|A Rooivalk flying at the Ysterplaat air show in 2006|
|First flight||15 January 1990|
|Introduction||1 April 2011|
|Primary user||South African Air Force|
$40 million (2007, estimated)
|Developed from||Aérospatiale Puma|
The South African Air Force (SAAF) ordered 12 Rooivalks, designated the Rooivalk Mk 1 in SAAF service, the first of was officially handed over in April 2011. The helicopters are flown by 16 Squadron, which is based at AFB Bloemspruit near Bloemfontein.
The Rooivalk project began in early 1984 under the auspices of the Atlas Aircraft Corporation, a predecessor of Denel Aviation. Faced with the increasingly conventional nature of the South African Border War, the South African Defence Force recognised the need for a dedicated attack helicopter and accordingly set along the process of developing a suitable aircraft.
The Atlas XH-1 Alpha was the first prototype to emerge from the program. It was developed from an Aérospatiale Alouette III airframe, retaining that helicopter's engine and dynamic components, but replacing the original cockpit with a stepped tandem one, adding a 20 mm cannon on the nose and converting the undercarriage to tail-dragger configuration. The XH-1 first flew on 3 February 1985. The results were ultimately good enough to convince Atlas and the SAAF that the concept was feasible, opening the door for the development of the Rooivalk.
During the Rooivalk's development it was decided to base the aircraft on the dynamic components of the Aérospatiale Super Puma, a larger and more powerful helicopter. These components were already used on the Atlas Oryx, a local upgrade and modification of the Aérospatiale Puma.
Due to the SAAF's decades of helicopter experience in the harsh African environment, the Rooivalk has been designed to operate for prolonged periods without sophisticated support. All that is needed to keep the Rooivalk flying is a medium transport helicopter equipped with a basic spares supply plus four groundcrew.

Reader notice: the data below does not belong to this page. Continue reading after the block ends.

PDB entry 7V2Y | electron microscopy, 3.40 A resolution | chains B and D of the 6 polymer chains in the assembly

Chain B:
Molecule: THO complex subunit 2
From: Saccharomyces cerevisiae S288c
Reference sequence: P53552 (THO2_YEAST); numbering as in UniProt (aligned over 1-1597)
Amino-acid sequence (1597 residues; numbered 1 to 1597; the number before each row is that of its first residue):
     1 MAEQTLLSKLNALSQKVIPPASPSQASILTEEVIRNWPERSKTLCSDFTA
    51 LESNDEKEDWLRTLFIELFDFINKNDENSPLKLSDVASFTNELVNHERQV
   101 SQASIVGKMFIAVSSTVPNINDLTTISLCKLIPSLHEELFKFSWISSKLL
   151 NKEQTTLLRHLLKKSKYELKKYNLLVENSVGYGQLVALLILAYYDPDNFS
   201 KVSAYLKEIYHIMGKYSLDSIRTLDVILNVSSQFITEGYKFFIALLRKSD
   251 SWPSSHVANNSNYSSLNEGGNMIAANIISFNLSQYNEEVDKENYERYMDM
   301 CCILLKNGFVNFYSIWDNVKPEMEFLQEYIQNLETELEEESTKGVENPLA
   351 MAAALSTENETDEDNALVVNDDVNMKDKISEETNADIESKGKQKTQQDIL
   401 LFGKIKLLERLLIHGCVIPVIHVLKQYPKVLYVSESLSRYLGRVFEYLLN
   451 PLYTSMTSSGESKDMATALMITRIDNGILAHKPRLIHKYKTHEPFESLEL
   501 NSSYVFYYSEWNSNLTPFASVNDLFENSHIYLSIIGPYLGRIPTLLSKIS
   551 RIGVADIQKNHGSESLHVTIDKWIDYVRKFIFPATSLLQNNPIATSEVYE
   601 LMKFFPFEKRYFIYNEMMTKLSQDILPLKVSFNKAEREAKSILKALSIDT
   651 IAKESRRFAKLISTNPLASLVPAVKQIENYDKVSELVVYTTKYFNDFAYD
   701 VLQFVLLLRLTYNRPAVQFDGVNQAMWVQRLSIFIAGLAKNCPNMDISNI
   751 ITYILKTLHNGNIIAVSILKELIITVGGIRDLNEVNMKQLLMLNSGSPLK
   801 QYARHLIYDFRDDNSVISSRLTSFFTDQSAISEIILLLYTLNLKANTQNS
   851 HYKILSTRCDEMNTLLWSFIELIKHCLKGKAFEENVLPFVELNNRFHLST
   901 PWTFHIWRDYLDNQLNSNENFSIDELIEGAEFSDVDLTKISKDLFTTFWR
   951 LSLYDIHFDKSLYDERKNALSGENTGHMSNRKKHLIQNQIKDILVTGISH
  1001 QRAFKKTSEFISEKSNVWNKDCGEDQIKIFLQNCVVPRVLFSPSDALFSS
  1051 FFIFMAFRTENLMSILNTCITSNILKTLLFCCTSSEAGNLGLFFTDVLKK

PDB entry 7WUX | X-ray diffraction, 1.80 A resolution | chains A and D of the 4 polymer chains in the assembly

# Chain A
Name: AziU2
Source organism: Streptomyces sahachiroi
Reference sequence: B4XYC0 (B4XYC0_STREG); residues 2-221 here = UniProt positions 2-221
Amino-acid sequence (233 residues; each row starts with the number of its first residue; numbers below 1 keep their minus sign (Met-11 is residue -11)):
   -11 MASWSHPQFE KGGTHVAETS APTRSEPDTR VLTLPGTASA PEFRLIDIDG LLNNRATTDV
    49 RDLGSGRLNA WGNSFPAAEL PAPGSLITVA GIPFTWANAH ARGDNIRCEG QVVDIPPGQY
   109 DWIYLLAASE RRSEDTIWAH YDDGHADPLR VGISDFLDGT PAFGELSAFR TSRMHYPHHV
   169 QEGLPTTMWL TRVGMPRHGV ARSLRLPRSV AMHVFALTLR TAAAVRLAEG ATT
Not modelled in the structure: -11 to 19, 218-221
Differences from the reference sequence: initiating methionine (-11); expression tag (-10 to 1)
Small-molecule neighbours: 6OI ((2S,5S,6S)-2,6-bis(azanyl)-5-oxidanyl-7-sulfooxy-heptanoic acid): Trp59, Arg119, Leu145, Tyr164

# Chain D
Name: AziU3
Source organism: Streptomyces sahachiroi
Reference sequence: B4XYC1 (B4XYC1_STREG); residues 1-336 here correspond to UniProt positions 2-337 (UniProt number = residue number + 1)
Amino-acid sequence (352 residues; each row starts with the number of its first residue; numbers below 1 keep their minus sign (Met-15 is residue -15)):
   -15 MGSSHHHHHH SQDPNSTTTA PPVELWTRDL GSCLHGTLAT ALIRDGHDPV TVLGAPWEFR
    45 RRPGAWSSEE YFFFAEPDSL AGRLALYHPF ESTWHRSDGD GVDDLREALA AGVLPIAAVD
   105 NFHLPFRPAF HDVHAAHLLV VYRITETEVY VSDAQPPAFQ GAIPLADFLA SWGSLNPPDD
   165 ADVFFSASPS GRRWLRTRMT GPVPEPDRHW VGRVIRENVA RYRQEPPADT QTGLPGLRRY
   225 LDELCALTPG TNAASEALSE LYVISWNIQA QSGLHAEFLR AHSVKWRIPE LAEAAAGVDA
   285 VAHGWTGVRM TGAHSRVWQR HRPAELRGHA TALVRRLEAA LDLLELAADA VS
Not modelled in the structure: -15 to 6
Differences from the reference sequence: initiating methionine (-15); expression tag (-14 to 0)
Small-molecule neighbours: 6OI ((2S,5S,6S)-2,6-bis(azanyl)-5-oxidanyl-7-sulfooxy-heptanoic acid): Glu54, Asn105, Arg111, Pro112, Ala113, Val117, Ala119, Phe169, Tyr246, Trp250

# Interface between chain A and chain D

The Rooivalk carries a range of weapons depending on the mission profile. It is generally fitted with a nose-mounted 20 mm cannon and can also carry air-to-air missiles, anti-armour missiles and unguided rockets. The Rooivalk has a fire control system for target acquisition and tracking as well as an advanced navigation system using Doppler radar and GPS. Also incorporated is an electronic countermeasures suite coupled with chaff and flare dispensers.
Notable features include a tandem cockpit, starboard tail rotor with a port tailplane, a fixed wheeled undercarriage as well as wire cutters above and below the cockpit and on the undercarriage. When the Rooivalk first came out, it was the only helicopter in the world that could fly upside down.
By April 2005, only six of the 12 aircraft were available for operational test and evaluation with the others in need of software upgrades. The Chief of the South African Air Force, Lt. Gen. Carlo Gagiano, hoped that the helicopters would be ready around June 2007, indicating the "extremely worrying factor of time that the project was taking to reach maturity", attributing the delays to the exodus of personnel from Denel as well as its financial problems. This has forced the SAAF to assess alternative defence development partners.
One airframe was damaged beyond repair on 3 August 2005 after an "uncontrolled landing".
On 17 May 2007, Denel group CEO Shaun Liebenberg announced a decision to cease further development and funding for the Rooivalk as an export product following its failure to win the Turkish attack helicopter tender against the Agusta A129 Mangusta.
During November 2007, Defence Minister Mosiuoa Lekota announced in Parliament, that the SAAF was to invest R962 million (about US$137 million in 2007 exchange rates) in the helicopter over three years to 2010/2011, in order to bring it up to full operational status. The helicopter will be deployed on peace-keeping duties as soon as initial operating capability is achieved.